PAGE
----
The Mount Harper EarthquakeSeptember 22, 2023
Research Project Stories – Olga FilippovaOctober 4, 2023
Hills around Christchurch are covered in the fine, windblown, rock-dust known as loess. Loess can be quite strong, but it weakens when wet and has been implicated in slope failures. Katherine Yates was working as a consultant with Beca when she realised more information was needed for characterising these soils. Having studied Engineering Geology at the University of Canterbury, she returned there to complete a PhD on loess.
Katherine studied the shear strength of loess soils and how strength changes with water content. But there was more to learn about this enigmatic material. Katherine became interested in how loess behaves in earthquakes and under different climate regimes.
Te Hiranga Rū QuakeCoRE has been part of Katherine’s life since she joined the Department of Civil and Natural Resources Engineering – sharing the same floor may have had something to do with that! When she was looking to further her research, her mentor, Associate Professor Gabriele Chiaro, suggested she apply for a QuakeCoRE proposal development grant. Katherine says applying for the grant gave her useful practice in writing proposals and distilling ideas about her research interests.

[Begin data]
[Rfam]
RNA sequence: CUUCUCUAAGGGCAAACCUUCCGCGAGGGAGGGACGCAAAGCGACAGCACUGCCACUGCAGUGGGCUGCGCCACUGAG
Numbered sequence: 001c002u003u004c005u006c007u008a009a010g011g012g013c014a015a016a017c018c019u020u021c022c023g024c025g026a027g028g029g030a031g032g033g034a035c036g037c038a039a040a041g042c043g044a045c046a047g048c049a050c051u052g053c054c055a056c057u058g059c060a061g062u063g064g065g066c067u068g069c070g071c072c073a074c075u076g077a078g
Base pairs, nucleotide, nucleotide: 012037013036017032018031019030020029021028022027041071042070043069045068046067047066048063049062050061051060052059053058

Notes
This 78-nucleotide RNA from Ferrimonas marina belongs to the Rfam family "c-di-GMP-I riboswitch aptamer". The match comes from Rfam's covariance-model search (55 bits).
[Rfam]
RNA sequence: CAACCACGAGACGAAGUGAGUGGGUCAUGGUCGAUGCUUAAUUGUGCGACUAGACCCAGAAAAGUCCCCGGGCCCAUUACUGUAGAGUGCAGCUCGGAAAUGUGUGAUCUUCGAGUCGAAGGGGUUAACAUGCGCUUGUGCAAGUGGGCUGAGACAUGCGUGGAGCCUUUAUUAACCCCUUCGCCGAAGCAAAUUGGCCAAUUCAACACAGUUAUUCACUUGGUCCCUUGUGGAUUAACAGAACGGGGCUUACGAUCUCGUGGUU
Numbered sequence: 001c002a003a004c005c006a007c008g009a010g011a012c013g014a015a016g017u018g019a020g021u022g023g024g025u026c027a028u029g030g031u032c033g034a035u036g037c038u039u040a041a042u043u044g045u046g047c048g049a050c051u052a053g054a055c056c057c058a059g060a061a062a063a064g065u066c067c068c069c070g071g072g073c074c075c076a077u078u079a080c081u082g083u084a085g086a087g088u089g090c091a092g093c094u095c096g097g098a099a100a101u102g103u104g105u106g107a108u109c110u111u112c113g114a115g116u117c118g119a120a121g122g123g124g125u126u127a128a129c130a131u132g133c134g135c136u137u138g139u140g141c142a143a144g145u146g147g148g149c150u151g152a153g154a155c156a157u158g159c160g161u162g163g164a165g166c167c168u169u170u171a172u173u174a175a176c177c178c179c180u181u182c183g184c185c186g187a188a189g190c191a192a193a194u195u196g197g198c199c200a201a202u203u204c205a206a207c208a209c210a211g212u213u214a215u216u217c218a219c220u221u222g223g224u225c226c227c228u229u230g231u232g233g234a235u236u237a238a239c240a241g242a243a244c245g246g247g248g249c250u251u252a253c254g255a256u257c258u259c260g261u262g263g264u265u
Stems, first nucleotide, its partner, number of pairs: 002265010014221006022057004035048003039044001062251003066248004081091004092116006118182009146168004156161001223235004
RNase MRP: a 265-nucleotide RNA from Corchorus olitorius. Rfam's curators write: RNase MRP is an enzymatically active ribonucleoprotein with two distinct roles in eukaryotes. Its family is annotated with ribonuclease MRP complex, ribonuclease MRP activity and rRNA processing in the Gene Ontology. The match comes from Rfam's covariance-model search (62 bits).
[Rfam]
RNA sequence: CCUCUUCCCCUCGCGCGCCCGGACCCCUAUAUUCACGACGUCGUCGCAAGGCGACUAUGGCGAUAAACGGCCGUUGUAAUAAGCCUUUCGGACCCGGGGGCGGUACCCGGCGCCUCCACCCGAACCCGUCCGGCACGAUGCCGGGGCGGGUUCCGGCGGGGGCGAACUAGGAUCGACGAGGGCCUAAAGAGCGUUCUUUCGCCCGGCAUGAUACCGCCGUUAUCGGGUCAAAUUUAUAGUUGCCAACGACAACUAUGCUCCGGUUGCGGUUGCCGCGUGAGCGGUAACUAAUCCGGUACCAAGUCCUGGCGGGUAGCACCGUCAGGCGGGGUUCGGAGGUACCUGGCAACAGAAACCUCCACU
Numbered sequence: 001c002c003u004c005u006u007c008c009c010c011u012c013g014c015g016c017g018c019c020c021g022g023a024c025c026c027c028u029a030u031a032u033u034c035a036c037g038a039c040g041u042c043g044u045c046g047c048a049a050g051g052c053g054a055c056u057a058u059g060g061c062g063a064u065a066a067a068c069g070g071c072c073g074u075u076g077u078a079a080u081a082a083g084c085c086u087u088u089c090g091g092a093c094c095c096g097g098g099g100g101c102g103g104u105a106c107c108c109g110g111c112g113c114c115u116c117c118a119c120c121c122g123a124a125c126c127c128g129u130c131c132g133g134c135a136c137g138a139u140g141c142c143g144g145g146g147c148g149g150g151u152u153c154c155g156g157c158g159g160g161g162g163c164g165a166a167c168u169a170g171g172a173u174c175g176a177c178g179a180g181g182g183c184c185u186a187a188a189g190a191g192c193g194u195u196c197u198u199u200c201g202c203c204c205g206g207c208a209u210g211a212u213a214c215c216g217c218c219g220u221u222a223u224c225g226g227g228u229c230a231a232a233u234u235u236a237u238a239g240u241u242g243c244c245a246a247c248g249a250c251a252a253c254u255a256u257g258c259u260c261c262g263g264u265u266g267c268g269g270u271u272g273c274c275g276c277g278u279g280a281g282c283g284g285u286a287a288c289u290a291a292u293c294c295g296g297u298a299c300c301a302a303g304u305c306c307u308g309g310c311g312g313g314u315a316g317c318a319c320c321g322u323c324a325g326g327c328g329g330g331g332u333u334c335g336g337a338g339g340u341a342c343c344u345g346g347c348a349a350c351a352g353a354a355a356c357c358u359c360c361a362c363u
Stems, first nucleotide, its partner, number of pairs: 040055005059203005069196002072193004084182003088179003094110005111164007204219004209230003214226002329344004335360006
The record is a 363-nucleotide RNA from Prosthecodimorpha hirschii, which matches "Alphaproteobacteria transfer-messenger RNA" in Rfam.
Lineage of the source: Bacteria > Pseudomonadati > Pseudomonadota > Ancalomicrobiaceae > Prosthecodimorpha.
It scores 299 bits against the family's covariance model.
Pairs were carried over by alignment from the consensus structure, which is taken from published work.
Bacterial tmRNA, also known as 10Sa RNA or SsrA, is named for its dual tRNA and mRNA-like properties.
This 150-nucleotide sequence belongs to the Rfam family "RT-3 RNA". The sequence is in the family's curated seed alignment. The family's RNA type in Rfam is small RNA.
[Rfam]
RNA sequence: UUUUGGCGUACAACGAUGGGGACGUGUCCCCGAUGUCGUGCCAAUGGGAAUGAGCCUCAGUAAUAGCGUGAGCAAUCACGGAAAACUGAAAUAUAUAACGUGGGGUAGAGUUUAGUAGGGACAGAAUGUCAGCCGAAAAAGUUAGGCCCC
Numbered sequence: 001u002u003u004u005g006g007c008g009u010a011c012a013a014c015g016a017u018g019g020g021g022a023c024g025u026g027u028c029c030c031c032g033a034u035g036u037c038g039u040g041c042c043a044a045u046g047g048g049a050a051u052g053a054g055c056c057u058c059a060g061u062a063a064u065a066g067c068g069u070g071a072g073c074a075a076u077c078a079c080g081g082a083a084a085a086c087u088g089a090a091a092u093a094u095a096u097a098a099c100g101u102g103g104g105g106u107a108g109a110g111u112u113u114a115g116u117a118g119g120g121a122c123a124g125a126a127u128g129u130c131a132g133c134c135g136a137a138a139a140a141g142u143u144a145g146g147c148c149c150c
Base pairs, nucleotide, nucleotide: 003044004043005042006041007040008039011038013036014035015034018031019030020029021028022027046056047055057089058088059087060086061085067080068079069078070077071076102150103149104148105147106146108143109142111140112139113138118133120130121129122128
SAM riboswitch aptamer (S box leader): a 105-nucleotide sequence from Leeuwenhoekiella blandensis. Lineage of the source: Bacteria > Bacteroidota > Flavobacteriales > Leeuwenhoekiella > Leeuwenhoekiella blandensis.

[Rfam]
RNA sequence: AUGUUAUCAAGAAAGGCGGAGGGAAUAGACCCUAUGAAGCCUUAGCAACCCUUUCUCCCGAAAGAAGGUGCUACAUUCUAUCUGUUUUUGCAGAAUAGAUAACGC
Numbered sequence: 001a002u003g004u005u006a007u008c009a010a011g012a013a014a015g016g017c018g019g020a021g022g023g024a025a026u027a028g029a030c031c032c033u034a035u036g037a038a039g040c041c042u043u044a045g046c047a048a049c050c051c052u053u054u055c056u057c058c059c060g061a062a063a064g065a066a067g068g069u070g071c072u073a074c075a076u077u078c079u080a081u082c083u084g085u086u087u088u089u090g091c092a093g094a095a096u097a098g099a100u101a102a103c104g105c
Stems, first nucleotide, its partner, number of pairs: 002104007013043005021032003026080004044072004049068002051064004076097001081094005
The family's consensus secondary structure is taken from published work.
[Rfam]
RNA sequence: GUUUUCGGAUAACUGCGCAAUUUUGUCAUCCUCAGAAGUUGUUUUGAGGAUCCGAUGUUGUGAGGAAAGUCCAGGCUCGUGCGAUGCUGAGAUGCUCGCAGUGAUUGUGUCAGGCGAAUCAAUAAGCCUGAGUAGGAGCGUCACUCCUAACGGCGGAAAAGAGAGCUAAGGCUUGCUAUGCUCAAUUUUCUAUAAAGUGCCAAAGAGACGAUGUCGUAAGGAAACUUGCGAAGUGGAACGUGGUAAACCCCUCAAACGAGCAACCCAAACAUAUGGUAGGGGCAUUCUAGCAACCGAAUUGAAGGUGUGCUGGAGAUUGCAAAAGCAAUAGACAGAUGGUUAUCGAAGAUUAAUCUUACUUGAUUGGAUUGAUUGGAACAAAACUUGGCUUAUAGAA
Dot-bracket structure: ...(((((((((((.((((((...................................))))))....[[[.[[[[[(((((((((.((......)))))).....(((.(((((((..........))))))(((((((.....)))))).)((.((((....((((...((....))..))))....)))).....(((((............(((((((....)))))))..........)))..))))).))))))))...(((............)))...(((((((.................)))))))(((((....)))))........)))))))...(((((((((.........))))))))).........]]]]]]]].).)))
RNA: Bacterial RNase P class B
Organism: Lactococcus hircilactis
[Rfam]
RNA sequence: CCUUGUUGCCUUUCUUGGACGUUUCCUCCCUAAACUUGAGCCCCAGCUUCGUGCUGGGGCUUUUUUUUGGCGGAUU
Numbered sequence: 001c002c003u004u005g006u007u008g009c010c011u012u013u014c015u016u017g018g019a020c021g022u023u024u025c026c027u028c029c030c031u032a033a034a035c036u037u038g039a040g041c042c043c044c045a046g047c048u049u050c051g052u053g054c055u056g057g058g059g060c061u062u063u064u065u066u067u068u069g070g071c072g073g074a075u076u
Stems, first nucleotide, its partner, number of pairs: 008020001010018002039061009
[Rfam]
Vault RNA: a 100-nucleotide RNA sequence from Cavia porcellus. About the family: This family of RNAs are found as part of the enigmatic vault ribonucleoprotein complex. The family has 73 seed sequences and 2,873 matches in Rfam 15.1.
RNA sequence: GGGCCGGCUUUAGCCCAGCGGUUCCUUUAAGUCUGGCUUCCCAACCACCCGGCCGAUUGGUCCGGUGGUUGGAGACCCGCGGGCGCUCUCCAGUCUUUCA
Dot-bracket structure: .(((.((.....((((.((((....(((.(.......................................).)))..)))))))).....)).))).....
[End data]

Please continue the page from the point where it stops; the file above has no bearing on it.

As part of the QuakeCoRE grant, cyclic triaxial testing is underway on wet loess samples with support from colleagues Abilash Pokhrel and Sean Rees. These tests replicate earthquake shaking and provide information on how susceptible the material is to losing strength. Loess is unlikely to result in the bubbling, mud-pool liquefaction we witnessed in the Christchurch earthquakes, but its location on hills makes it prone to landsliding and slope instability when it loses strength.
This preliminary testing enabled Katherine to have a well-defined proposal that met with success when she applied for a Rutherford Foundation Postdoctoral Fellowship. So, she’s now looking forward to liquefying more loess in the name of improving future slope stability assessments and land use planning.
Our annual Request for Proposals (RfP) supports eighteen-month, Associate Investigator led research projects that complement the Coordinated Research Projects within the Disciplinary Themes (DT) and Inter-disciplinary Projects (IP) of QuakeCoRE's Research Programme.
The RfP includes Proposal Development Grants which enable early career researchers to develop strong contestable external research proposals.
At the time of publishing, the annual call for RfP Projects, Masters and PhD Scholarships funding is open now, until midday, Wednesday 18 October 2023.
For more information visit the Opportunities page of our website, or contact email@example.com
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